Application of the Migratory Bird Treaty Act to State Departments of Transportation

Focus Area

Wildlife & Ecosystems

Subcommittee

Natural Resources

Status

Archived

Cost

$100,000-$249,000

Timeframe

1-2 years

Research Idea Scope

Background:

The U. S. Congress enacted the Migratory Bird Treaty Act (MBTA) in 1918 to implement several international treaties.  The treaties were entered into because of concerns about the decline of some bird populations due to plume and market hunting.  The MBTA prohibits the “take” of migratory birds, their nests, eggs or young without authorization in the form of a permit or hunting license.  Violations of the MBTA are criminal and actionable (no prior knowledge by the violator required).  It is unlawful “by any means or manner, to pursue, hunt, take, capture, or kill” any migratory bird. 

For purposes of the MBTA, migratory birds are those listed in 50 CFR 10.13.  The list includes all bird species that could cross an international boundary. In addition, the Bald Eagle (BE) is now be regulated primarily under the MBTA and  the Bald and  Golden Eagle Protection Act (BEGEPA) because of the delisting of the Bald Eagle under the federal Endangered Species Act (ESA) on  August 8, 2007.   About the only birds not protected under the MBTA are some of the exotics or invasive species (i.e., house sparrows, rock doves (feral pigeons), and starlings and mute swan).  The gallinaceous game birds (turkey, quail, pheasant, etc.) are also not protected by the MBTA but are protected by state game laws. 

The language of the MBTA and subsequent court rulings have created confusion among the state DOTs and the U.S. Fish and Wildlife Service (USFWS) regarding the application of the MBTA.  This has led to a range of interpretations and consequent actions, some adversely impacting state DOTs.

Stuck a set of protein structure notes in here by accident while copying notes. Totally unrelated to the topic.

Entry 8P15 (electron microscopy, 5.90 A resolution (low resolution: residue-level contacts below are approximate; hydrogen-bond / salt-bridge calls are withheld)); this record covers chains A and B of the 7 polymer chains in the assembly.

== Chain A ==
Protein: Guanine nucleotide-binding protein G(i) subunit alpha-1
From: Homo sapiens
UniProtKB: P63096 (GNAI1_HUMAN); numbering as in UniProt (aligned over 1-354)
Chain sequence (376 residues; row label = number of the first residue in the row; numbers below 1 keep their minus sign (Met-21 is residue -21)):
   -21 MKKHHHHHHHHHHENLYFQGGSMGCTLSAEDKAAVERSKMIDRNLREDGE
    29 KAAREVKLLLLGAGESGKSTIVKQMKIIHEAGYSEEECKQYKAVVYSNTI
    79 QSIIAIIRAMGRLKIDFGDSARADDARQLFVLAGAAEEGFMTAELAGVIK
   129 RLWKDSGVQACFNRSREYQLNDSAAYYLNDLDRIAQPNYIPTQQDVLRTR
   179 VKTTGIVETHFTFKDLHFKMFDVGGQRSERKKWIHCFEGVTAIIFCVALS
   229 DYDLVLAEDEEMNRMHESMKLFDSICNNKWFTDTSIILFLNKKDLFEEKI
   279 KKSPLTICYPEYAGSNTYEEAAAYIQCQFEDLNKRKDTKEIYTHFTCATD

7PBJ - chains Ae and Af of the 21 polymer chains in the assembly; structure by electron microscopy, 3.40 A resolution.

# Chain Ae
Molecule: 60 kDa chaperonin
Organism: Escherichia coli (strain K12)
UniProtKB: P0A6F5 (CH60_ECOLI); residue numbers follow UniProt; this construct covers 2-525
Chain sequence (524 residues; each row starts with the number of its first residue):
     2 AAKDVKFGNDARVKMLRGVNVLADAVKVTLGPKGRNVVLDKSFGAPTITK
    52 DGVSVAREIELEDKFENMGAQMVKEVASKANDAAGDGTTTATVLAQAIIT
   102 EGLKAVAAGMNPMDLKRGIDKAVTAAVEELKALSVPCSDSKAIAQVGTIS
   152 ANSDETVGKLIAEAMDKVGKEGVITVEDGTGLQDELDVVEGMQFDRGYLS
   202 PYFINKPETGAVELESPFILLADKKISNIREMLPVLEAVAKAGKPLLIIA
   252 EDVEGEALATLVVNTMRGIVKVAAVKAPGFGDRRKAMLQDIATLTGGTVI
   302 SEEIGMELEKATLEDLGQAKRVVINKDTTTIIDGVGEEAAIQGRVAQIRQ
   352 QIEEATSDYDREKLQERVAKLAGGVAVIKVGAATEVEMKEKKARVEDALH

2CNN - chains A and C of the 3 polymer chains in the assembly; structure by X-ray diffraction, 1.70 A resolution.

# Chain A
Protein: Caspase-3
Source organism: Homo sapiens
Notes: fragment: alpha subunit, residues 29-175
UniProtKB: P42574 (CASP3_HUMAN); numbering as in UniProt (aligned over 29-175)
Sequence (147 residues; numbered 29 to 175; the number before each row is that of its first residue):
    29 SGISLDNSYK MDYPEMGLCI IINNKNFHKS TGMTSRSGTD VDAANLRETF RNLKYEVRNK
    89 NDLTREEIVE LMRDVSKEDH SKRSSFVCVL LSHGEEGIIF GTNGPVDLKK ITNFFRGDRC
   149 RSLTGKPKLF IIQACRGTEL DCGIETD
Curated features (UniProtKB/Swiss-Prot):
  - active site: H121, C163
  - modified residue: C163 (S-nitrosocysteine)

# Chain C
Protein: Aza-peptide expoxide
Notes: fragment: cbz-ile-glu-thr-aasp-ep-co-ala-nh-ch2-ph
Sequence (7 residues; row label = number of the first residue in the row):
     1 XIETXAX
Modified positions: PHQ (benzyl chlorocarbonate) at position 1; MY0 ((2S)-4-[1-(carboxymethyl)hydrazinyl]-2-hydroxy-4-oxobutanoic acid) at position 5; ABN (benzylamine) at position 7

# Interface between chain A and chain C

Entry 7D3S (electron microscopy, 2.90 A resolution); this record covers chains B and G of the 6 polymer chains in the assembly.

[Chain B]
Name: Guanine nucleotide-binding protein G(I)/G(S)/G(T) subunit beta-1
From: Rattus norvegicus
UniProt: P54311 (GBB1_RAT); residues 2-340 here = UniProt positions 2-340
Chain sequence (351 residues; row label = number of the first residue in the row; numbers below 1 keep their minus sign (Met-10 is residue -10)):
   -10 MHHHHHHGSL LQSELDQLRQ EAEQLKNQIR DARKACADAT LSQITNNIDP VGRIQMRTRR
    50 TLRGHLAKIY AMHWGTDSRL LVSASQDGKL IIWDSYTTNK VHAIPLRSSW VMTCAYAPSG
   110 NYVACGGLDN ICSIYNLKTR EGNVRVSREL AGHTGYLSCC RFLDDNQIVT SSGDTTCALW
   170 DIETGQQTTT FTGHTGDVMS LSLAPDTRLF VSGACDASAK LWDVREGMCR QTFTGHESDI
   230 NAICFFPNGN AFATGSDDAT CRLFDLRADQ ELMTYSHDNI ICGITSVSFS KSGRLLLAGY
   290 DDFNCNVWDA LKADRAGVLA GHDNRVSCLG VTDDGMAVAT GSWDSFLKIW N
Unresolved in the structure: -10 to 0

There is currently a great deal of confusion regarding the application of the MBTA.  Interim guidance issued by USFWS on August 17, 1999, as a result of another court case (Humane Society vs. Glickman) advised the service to “adopt an extremely cautious position with respect to the intentional take of migratory birds by federal agencies.”    Neither USFWS nor the Federal Highway Administration (FHWA) has been able to provide clear guidance as to how state DOTs should proceed under the MBTA.

FHWA personnel informed some of the state DOTs in July 2000, that a new Federal Executive Order (EO) to address the MBTA situation was expected at any time and before the change of the current administration (January 2001).  The EO was expected to require the development of a Memorandum of Understanding (MOU) between the USFWS and other Federal agencies.  The executive order was issued in 2001 and the MOU between USFWS and FHWA never materialized.

The confusion over varying interpretations and application of the MBTA impacts both cost and program delivery at the state DOTs.  As one example, during the summer of 2000, work on a state DOT project was halted due to MBTA issues.  The project was a bridge replacement and involved taking down an existing bridge with nests occupied by swallows.  An individual reported the work on the bridge to USFWS.  USFWS implied that enforcement action would be taken if swallows were killed by the bridge project. Work was halted on the bridge for three months until the swallows finished nesting.  The delay in work cost the state DOT approximately $90,000. This is only one example of how the MBTA has affected DOT projects.

Research Objective:

The objective of this study is an analysis on the appropriate application of the MBTA to federal and State DOTs, which can serve as the basis for the MOU between USFWS and FHWA which was anticipated but never produced and a guidebook of best practices to be used by state DOTs in their efforts to comply with the MBTA.

Specific Tasks:

Task 1:  Review the MBTA, and any amendments that have been passed, agency guidance (USFWS, FHWA, etc.), court cases.

Task 2: Develop a paper on the appropriate application of the MBTA to federal and state DOTs.

Task 3: Conduct a workshop with FHWA, USFWS and selected DOTs to determine primary impacts to DOTs and key issues that require resolution.

Task 4: Develop a guidebook of best practices to comply with the MBTA.

Suggested By

Dianna Noble, SCOE Natural Systems and Ecological Communities Subcommittee

Submitted

10/19/2007